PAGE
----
The irresponsible, misleading giant of the fast food industry has encountered an opponent to its massive growth. Opposed to their usual trend, McDonald’s sales fall 3.5% at the closing of this quarter and even though they are trying to blame it on direct competition from other fast food chains, the truth is a good part of it is customer awareness. Slowly but surely, more and more people are becoming aware of the awful quality and health consequences of this kind of food if you can actually call it that.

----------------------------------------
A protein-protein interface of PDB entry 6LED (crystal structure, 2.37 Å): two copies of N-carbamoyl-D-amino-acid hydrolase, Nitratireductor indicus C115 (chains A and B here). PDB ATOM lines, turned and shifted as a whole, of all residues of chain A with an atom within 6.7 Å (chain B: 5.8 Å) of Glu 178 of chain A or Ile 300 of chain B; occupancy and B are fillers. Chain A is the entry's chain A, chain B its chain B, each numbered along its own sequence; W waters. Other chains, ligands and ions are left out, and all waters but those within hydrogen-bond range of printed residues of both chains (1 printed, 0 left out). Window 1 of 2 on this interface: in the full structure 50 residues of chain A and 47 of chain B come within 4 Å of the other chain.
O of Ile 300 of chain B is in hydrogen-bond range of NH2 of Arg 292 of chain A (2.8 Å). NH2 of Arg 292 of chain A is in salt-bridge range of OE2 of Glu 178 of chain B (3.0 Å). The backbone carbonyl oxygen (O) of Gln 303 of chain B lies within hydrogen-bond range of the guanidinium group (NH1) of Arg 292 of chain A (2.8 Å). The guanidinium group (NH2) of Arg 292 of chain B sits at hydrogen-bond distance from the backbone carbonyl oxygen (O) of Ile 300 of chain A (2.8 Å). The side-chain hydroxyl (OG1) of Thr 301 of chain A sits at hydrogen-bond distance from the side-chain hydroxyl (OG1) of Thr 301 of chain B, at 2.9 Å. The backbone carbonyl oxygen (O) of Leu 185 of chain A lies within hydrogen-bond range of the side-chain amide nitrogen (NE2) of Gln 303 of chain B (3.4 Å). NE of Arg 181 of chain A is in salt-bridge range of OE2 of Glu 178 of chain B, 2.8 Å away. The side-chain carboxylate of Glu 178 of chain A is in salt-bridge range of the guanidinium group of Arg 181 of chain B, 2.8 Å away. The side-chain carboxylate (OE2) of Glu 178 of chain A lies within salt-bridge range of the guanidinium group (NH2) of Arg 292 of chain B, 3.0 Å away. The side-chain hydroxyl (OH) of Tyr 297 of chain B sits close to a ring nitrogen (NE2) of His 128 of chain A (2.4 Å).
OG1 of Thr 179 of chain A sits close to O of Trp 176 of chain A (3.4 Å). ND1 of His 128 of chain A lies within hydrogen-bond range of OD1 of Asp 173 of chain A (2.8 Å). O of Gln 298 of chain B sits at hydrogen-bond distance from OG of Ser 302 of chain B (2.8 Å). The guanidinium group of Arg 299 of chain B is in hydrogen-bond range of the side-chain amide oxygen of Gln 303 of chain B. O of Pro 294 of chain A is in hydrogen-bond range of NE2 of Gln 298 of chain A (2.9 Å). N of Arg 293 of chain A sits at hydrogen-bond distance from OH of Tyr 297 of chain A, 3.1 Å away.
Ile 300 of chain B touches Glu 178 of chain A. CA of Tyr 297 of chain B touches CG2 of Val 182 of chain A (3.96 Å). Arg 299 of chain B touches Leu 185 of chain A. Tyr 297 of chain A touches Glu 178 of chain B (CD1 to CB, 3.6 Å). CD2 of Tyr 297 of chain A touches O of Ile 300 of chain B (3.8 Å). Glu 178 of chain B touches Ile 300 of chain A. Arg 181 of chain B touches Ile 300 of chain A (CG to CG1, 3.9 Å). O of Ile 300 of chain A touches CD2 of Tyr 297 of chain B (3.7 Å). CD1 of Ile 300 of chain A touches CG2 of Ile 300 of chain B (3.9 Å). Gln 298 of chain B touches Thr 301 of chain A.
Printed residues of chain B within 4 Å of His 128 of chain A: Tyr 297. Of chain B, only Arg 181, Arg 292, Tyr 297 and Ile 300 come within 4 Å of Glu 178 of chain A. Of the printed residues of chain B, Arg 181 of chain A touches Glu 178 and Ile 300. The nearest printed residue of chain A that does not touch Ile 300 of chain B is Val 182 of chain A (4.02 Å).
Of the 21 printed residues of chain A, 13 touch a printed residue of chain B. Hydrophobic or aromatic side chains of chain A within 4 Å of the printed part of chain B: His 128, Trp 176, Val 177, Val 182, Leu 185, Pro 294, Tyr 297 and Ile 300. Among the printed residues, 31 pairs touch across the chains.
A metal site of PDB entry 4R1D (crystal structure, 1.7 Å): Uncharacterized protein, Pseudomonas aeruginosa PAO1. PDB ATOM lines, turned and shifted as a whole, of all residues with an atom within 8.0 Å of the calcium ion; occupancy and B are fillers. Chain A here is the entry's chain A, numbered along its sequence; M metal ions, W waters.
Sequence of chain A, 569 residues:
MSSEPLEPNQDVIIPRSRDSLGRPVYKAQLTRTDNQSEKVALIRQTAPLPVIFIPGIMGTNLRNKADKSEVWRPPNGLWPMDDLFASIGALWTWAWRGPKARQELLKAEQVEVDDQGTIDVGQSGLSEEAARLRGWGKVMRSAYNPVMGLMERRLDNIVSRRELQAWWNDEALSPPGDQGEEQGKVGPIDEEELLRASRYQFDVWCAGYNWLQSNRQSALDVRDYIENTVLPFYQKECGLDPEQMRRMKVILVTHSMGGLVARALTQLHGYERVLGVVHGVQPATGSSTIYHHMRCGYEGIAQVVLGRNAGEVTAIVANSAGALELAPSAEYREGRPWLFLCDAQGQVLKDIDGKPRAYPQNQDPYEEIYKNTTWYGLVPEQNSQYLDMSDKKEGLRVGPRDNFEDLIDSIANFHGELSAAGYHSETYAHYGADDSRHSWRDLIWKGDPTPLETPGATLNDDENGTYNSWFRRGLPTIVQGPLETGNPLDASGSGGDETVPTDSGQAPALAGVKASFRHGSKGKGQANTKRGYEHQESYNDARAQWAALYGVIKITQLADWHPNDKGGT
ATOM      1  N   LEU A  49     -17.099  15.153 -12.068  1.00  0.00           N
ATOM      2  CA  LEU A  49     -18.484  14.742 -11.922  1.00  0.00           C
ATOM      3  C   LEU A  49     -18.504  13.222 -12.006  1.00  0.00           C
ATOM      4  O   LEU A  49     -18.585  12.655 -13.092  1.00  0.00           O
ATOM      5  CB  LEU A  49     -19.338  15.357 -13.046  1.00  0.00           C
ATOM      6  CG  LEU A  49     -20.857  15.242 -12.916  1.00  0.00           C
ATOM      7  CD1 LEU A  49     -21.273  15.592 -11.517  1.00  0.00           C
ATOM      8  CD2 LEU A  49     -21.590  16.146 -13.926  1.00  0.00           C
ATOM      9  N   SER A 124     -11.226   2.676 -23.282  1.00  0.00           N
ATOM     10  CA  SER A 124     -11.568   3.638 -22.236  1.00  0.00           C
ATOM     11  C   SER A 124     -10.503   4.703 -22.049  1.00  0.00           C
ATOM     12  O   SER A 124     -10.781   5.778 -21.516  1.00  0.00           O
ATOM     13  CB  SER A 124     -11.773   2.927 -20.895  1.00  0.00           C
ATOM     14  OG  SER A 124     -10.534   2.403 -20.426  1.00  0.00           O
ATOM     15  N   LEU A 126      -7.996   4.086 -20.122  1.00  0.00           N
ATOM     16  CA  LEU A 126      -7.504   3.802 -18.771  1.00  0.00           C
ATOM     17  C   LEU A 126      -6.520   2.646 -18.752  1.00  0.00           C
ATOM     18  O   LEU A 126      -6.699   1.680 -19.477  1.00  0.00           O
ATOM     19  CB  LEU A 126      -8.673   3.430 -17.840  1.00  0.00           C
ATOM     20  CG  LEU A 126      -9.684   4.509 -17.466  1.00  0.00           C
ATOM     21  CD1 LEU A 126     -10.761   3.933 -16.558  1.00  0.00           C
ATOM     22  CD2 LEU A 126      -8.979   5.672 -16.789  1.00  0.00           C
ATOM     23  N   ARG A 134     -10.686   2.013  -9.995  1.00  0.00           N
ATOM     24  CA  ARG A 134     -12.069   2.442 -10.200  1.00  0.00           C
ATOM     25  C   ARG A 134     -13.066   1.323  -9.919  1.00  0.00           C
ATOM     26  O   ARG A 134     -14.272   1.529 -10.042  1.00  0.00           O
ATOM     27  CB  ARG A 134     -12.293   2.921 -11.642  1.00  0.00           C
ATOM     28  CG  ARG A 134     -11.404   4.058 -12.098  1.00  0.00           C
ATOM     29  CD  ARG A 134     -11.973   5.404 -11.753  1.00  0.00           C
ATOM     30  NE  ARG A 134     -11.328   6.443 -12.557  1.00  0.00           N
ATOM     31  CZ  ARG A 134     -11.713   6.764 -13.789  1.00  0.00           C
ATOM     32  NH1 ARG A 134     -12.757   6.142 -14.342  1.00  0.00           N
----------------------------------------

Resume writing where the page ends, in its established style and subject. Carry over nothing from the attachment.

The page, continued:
CEO Don Thompson blamed the economy for the fast food giant’s lackluster performance, pointing to “the external environment including declining consumer sentiment, high commodity and labor costs and heightened competitive activity.” Translation? Between the rising price of food (thank you, climate change), growing consumer awareness of McDonald’s bad business practices, and competition from the likes of Taco Bell, McDonald’s was having trouble maintaining its normally high rate of growth. Thompson said the company would respond by promoting its Dollar Menu and bringing back the shockingly unhealthy McRib in December, as a way to show the “value” of eating at McDonald’s. But Thompson is either missing the point or playing dumb.A brief review of the company’s 10-K, the annual, SEC-required company report card, filed in February of this year, reveals a number of “risk factors” identified by the company, including concerns over “adverse perceptions” of “nutritional content… how we source the commodities we use… [and] product safety issues,” as well as the “impact of social media,” “the risks and cost of our labeling and other disclosure practices,” and “the impact of nutritional, health and other scientific inquiries and conclusions.” The company knows, then, that the public is growing less tolerant of CAFOs, unhealthy food, and large-scale corporate deception about its practices. But despite recognition of these systemic issues, judging by Friday’s announcement and several of the company’s recent PR projects – e.g. enlisting mommy bloggers and releasing pseudo farm-to-table YouTube videos – McDonald’s still seems to believe they have a “public perception” problem and not a reason to make substantial changes to its practices. Yet in a country where more and more people are making the choice to buy responsibly-sourced, organic products despite their higher prices (organics sales rose 9.4 percent in 2011), Thompson’s equation of “value” with cheapness might just fall short.